The Galion CritFest maintained its stride on the streets of Uptowne Galion despite some bumps along the course Saturday.
Cycling Sports Center announced in January of its plans to bring an all day event featuring a 5K and 10K runs, bicycle races sanctioned by USA Cycling and vendors — Crits, short for criterium, are bike races consisting of several laps around a closed circuit.
The Galion bike shop, 130 Harding Way E, had initial concerns about two months ago of obtaining enough sponsorships and vendors.
But local organizations such as the Galion Historical Society and Hempy Water of Mansfield stepped up to sponsor the festival along with the Columbus-based GNC, which also among the three vendors that set up shop in the town square. Cycling Sports Center also sponsored the event.
The inaugural festival came together like an orchestra with an ensemble several parts from the organizers to the racers to the spectators. The CritFest kept the show going for more than 150 bicyclists, Cycling Sports Center Co-Owner Troy Chipka said.
“I think we had a good turnout of cyclist,” he said. “It would be nice to get more people involved.”
The festival cost about $5,000, Chipka added. He said the bike shop reached out directly to businesses, the media and other methods to get the word out.
“We did do our absolute best to get the message out,” he said.
Among the runners, cyclists and spectators were people who lived outside of Galion and Crawford County. Leah Hurt of Mansfield was among the 32 people that participated in either the 5K or 10K run. She won the 10K for the women in 52.41.
She was also 15 weeks pregnant.
“I felt good the whole time,” she said. “It’s nice to have a 10k close to home.”
Anthony Bunt of Ashland, the winner of the 10K for the men, agreed after he finished the run in 41.42.
“I thought it would be fun to try out,” he said. “I’ll be back next year if they have it.”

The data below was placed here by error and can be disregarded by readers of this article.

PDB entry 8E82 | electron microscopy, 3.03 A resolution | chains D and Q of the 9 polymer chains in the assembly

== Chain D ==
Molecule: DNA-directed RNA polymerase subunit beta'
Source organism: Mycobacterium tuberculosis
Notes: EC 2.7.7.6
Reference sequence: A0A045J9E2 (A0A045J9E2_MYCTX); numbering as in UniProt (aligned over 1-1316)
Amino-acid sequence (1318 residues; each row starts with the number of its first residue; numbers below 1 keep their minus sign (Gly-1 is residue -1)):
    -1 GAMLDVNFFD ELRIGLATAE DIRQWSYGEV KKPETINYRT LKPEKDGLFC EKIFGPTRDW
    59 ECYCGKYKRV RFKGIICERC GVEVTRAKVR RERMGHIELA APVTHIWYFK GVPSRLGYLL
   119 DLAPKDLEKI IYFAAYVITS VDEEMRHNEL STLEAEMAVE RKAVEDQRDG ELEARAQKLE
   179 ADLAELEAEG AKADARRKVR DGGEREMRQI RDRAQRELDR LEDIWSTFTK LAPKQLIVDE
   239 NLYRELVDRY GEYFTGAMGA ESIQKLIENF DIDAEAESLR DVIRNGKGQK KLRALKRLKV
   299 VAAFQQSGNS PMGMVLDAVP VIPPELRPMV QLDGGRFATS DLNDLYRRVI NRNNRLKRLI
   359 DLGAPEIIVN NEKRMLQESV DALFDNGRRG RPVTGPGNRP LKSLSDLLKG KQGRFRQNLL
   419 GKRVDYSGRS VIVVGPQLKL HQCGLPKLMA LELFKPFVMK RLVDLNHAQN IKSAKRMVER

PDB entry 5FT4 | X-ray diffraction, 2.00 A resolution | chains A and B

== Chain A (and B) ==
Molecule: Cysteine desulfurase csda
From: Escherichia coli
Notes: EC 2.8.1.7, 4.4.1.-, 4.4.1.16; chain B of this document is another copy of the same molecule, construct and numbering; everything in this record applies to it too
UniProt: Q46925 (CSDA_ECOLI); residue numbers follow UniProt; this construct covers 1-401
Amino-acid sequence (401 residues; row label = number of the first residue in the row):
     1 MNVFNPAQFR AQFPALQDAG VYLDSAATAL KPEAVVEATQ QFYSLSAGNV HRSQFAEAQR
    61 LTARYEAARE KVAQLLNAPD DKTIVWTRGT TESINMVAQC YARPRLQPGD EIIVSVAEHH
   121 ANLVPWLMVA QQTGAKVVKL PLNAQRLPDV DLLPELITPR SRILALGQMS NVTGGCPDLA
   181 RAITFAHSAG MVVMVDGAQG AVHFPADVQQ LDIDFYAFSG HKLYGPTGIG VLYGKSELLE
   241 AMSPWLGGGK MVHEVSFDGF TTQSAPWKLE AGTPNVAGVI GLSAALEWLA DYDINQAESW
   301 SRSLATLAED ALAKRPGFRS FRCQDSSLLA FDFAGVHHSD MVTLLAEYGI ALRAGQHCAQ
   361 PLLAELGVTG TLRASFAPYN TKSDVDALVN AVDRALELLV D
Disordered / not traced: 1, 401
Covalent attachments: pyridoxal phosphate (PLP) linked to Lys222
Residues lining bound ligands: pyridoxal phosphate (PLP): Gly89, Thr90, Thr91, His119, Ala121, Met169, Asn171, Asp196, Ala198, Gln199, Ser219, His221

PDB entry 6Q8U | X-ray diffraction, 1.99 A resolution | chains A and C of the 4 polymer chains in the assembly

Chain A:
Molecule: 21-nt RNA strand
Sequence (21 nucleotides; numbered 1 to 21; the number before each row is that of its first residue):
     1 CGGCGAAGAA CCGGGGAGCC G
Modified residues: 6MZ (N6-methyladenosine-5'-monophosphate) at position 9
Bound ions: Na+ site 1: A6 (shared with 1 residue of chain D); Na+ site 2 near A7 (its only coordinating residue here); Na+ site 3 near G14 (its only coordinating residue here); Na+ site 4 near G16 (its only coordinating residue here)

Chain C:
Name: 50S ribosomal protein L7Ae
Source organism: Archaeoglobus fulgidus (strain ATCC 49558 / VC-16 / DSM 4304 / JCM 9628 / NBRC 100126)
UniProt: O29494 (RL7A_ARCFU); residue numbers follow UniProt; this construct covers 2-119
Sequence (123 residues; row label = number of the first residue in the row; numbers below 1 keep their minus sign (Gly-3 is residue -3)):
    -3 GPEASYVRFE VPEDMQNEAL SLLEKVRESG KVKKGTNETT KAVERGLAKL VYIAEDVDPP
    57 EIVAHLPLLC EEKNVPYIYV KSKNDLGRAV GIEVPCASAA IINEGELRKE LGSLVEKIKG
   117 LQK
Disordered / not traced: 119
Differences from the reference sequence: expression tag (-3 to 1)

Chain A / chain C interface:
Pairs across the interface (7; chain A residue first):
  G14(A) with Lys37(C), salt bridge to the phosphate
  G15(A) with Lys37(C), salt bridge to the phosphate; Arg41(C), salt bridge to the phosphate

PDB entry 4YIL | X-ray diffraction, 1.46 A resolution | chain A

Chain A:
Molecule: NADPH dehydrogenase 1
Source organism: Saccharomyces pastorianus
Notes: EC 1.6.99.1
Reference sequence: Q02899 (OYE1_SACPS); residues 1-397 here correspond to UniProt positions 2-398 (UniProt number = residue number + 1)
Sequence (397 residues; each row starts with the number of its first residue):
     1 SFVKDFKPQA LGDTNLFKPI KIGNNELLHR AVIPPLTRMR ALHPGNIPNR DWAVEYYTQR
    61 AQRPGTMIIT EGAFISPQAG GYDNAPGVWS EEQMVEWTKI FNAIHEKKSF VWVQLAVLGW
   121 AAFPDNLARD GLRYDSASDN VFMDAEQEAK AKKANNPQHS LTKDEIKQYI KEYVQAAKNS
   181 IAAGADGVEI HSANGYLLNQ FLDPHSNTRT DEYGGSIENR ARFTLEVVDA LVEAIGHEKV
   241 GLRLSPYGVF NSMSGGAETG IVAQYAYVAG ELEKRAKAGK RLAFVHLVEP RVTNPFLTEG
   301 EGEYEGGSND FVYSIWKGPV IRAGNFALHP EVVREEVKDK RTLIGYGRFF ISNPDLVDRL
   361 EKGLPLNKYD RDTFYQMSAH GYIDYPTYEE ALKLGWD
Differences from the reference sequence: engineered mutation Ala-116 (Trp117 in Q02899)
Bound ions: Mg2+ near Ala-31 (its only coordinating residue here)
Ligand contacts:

Ray and Christine Niles of Maple Heights, a suburb of Cleveland, brought their sons, Zach, 12, and, Ian Niles, 10, for the event.
“We try to go to all different races,” he said.
Ian won the free kids race, followed by his brother, Zach, with Gordon Ekin of Galion in third.
Ekin’s father, Brad, said his son has been bicycling for two years.
“It’s great to get the youth involved,” he said.
Even former residents of Crawford County participated. Two brothers, Chris and Neil Roseberry, from Exeter, N.H., and Cleveland, respectively, were excited when they found out the CritFest was taking place the same weekend they were visiting their parents, Jack and Dorris Roseberry of Galion. The Colonel Crawford alumni both agreed that bringing a CritFest is a great idea.
“There was never anything like this [growing up here],” Chris said. ‘These races are very common [in New Hampshire].”
And the CritFest welcomed those who never stepped foot in Galion such as Scott Herrman and his wife Julie.
But the two were more than just the CritFest’s announcers. They were educators and advocates of bike races, informing the spectators the ins and outs of the sport; entertainers with silly stunts such as Scott popping a wheelie on a bike — he then issued a wheelie challenge for a free frosty.
The Herrmans own a bike shop in Cincinnati. Bicycling was a major part of Scott’s life with his last 15 years serving as an announcer for races including international and national competitions.
“CritFest-style racing is fast; it’s dangerous; it’s high speed; it’s sharp corners,” he said. “It’s truly American.”